After having a hip replacement, you may expect your lifestyle to be a lot like how it was before surgery — but returning to your everyday activities will take time. Being an active participant in the healing process can help you get there sooner and will ensure a more successful outcome.

Though recommendations will depend on the type of implant and other factors in your situation, physical therapy within the first six weeks is important during hip surgery recovery. The specified exercises improve the motion of the hip and teach you how to move about during recovery to allow your new joint to heal. Patients who comply with physical therapy exercises tend to recover much faster.

To learn more about hip surgery recovery, you can always contact Dr. Nicholas Mast to discuss these topics in further detail. His office is located in San Francisco, and he performs surgery at Saint Francis Memorial Hospital.

A pelvic fracture is a serious matter. If no action is taken after the trauma, fracture fragments may not heal for a variety of reasons and may cause a painful nonunion. In situations with ongoing hemorrhaging associated with the pelvic fracture, delaying surgery can be deadly. Early pelvic stability can be life-saving.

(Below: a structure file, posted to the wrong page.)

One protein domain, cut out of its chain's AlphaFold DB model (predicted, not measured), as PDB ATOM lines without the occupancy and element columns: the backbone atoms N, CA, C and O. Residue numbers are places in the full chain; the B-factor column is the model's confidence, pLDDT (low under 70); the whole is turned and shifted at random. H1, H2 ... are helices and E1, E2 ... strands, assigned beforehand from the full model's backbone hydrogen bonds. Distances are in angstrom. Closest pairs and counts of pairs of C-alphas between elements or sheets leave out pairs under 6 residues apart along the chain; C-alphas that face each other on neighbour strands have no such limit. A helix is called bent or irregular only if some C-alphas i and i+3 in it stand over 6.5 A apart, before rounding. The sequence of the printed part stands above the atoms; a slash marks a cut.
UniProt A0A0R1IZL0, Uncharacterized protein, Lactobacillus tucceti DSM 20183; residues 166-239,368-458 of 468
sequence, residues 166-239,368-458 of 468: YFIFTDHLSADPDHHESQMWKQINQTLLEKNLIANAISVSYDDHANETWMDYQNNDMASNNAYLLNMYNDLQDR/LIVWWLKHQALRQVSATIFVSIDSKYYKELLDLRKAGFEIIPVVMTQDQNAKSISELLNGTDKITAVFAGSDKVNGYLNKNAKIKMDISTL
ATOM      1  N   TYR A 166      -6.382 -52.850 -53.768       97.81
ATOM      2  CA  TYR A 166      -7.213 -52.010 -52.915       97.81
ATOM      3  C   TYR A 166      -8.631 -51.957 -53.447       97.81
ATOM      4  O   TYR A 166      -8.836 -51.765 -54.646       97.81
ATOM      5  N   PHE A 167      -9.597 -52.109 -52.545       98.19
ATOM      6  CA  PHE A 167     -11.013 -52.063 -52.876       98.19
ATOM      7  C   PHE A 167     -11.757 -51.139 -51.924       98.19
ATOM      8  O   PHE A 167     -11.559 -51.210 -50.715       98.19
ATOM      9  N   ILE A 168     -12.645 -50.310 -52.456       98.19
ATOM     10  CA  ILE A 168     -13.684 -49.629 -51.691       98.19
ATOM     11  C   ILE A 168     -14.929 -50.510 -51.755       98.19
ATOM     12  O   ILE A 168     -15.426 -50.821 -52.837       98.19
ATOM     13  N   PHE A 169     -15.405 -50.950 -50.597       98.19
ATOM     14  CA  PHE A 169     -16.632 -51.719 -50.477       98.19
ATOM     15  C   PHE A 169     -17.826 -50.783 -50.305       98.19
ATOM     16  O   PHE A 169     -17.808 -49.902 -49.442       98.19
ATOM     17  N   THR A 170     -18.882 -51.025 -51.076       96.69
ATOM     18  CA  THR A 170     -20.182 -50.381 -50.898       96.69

Patients usually describe significantly improved comfort after pelvic fracture surgery. Their surgical wounds can be sore for several days, but this is a vast improvement compared to the pain generated from pelvic instability, which is alleviated by the procedure.

Pain medication is used only as necessary for the first week or so after surgery. Most patients are prescribed narcotics, to be taken orally, for a week or two following surgery. Eventually, the patient will have to strengthen and stretch the pelvic region with physical therapy. This process can be extensive depending on the severity of the injury.

Dr. Nicholas Mast is a specialist in surgery of the Hip and Pelvis located in San Francisco. His goal is to provide the highest quality care by “treating each patient as if they are your own family.” For more information about pelvic fractures and the recovery process, contact us.